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Hidden Gems On Netflix You Need To Watch

This content was paid for by Netflix and created by Looper.

There's a lot of stuff to watch on Netflix, even for the most prolific binge-watcher out there. That means you'll always have something to watch no matter how long you spend on your couch, but it also means you might find yourself searching for something new after you've already hit the biggest titles. So, where do you go from there? When you've seen all the big blockbusters, all the hot original movies, and all the classics both new and old that everyone's told you to watch, what do you check out next? 

Thankfully, for every just-released original movie or well-trafficked blockbuster, there are several more less-well-known movies waiting for you to stream. Sometimes they star familiar faces in lesser-known roles. Sometimes they're projects major directors turned in before moving on to bigger films. Sometimes they're just really good movies that you maybe didn't catch the first time around. Whatever you're after, here are some hidden gems you can stream on Netflix right now.

Good Time

In 2019, brother filmmakers Josh and Benny Safdie exploded beyond their indie cred with Uncut Gems, a tense crime film featuring a blistering lead performance from Adam Sandler. If you saw that much-hyped film and you're looking to get into more of the Safdies' filmography, you might want to start with the acclaimed crime drama they cooked up right before Uncut Gems, which features another incredible performance at its core.

Good Time stars Robert Pattinson as Connie, a bank robber who ropes his developmentally disabled brother into one of his schemes, only to find that he manages to escape when his brother is the one in need of bail. Desperate to save his brother, Connie sets out to scrape together the money to bail him out, and hits obstacle after obstacle along the way.

If you like the way the Safdies build tension through pure, human moments of disasters on both small and large scales, then you'll love Good Time. It's another crime story told with a very raw feel, but there's also a deep emotional core at work in this film, driven by Pattinson's incredible lead performance.


Jake Gyllenhaal is one of those actors who often seems like he can do anything, whether that means playing the lead in a romantic comedy, taking charge of a gritty drama, or going full comedy with something like John Mulaney and the Sack Lunch Bunch. He has the ability to full-on disappear into a character, and if you love watching him do it, you need the power and edge-of-your-seat tension of Nightcrawler in your life.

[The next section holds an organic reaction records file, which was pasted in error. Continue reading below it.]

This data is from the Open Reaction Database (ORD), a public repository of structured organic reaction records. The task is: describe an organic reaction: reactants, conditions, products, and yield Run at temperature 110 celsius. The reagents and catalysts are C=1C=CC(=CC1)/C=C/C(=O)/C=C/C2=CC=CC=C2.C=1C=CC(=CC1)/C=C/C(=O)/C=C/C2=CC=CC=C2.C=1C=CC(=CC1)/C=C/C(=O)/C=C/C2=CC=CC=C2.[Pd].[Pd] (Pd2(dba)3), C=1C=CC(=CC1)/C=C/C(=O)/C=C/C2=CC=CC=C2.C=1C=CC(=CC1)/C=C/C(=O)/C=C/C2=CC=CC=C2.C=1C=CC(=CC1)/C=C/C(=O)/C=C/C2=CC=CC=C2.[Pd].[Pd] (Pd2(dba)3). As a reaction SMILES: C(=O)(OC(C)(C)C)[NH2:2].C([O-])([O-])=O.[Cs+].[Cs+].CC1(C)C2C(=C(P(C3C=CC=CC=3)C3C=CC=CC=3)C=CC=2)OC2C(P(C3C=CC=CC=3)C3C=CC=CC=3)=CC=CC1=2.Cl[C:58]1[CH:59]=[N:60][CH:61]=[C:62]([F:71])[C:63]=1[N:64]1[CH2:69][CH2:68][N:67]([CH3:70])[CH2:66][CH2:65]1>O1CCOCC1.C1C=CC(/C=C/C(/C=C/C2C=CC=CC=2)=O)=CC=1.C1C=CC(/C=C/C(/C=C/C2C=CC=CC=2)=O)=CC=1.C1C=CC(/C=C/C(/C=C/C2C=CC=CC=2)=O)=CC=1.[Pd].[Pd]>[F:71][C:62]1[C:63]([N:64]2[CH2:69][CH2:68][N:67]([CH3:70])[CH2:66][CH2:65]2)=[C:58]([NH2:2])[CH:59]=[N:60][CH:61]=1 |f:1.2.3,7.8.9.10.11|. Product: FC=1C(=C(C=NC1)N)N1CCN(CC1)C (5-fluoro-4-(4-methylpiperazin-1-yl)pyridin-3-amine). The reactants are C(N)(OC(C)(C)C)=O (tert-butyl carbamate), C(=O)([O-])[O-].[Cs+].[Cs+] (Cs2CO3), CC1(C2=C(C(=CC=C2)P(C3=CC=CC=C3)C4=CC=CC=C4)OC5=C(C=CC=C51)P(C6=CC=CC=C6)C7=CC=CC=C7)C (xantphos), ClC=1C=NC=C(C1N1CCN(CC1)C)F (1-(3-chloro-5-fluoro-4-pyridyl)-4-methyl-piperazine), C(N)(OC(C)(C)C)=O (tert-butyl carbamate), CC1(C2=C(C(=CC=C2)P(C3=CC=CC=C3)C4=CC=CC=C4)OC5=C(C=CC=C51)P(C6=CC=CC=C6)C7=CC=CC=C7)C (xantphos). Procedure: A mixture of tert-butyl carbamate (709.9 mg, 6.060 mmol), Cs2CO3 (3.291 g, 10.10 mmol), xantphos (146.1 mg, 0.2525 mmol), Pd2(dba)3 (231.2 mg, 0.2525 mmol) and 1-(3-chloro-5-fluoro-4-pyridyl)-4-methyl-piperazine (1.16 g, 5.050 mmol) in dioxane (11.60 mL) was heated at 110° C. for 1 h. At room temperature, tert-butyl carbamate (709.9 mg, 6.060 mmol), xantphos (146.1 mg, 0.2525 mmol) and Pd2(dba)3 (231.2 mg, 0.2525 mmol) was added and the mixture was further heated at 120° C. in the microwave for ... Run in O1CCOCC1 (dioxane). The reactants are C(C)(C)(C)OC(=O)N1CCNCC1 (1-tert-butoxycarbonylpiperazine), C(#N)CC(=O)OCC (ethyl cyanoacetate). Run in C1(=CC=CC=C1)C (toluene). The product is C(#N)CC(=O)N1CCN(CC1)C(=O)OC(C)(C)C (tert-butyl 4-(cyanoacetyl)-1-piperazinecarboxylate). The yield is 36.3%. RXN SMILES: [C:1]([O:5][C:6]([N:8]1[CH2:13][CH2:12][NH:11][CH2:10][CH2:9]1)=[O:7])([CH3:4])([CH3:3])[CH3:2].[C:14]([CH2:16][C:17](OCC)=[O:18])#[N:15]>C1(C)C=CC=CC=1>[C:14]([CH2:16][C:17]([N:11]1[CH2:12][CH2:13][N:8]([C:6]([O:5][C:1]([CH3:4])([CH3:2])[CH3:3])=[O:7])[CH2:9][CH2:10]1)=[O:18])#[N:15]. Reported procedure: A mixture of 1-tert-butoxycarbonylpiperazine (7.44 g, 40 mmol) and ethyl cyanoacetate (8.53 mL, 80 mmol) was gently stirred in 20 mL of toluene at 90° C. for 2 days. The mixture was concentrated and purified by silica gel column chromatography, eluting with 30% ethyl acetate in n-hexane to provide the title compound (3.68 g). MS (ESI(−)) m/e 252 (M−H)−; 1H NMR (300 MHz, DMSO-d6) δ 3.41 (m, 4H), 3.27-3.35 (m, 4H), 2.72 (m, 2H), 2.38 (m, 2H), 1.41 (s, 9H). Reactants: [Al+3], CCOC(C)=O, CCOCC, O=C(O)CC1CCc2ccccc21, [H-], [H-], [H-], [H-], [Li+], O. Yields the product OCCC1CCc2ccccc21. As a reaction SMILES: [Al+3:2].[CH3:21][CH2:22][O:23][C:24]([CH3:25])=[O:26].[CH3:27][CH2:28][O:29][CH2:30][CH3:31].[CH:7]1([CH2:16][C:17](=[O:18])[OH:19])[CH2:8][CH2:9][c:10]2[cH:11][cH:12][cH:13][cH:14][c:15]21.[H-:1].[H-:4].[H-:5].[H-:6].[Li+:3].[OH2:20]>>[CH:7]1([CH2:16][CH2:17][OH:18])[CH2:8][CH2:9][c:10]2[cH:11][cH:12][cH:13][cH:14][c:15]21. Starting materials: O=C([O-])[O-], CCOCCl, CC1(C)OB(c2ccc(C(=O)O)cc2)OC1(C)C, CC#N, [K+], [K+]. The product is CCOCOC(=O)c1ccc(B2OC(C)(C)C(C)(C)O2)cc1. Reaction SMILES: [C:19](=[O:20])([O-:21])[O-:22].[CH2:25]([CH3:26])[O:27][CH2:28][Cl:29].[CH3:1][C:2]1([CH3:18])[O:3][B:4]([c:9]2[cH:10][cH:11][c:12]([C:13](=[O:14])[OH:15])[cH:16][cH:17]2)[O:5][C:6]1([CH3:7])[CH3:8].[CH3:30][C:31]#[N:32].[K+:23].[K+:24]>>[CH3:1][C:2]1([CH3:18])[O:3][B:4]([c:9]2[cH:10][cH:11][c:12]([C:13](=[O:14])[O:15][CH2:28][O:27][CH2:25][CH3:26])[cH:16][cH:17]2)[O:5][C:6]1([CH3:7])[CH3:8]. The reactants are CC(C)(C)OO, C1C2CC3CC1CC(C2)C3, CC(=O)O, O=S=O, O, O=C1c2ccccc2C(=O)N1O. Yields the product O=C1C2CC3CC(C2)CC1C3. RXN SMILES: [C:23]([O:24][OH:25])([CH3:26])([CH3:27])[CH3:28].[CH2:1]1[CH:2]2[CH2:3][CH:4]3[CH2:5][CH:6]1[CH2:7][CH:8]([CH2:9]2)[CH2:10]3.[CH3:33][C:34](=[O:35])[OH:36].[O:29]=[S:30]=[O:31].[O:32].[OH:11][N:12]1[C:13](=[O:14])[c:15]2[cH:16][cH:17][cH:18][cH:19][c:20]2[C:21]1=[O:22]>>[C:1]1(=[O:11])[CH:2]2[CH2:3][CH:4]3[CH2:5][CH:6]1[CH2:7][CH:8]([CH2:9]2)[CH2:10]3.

Gyllenhaal stars in the film as Lou Bloom, a thief who's always looking for an angle that would allow him to get ahead. He finally finds it one night when he witnesses freelance videographers filming the aftermath of a car accident, and learns that they make money by selling the footage to news stations. So he gets a camcorder and starts trolling the streets for the most gruesome footage he can find. All the while, the adrenaline his new job generates slowly becomes addicting. While he's certainly recognizable in the role, Gyllenhaal goes absolutely all-out to play Lou, delivering what's arguably his best performance as he takes things to absolutely unhinged levels in director Dan Gilroy's critique of media consumption in the age of instant news.


Unless you're a World War II movie completist, there's a chance you missed Defiance, director Edward Zwick's 2008 film about a group of Belarusian Jews who resisted Nazi occupation in the early years of the second World War. If you haven't seen it, and you're looking for a different take on the Holocaust with a more action-heavy angle, it might just be the film for you.

The film follows two brothers — played by Daniel Craig and Liev Schrieber — as they flee into the forest in 1941 to escape Nazi extermination squads who are rounding up and murdering local Jews. Over time, their attempt to hide develops into something more, as their forest hideaway attracts more and more refugees. Already out for revenge after the death of their parents, the brothers find themselves at the forefront of a full-blown resistance movement centered on their forest camp.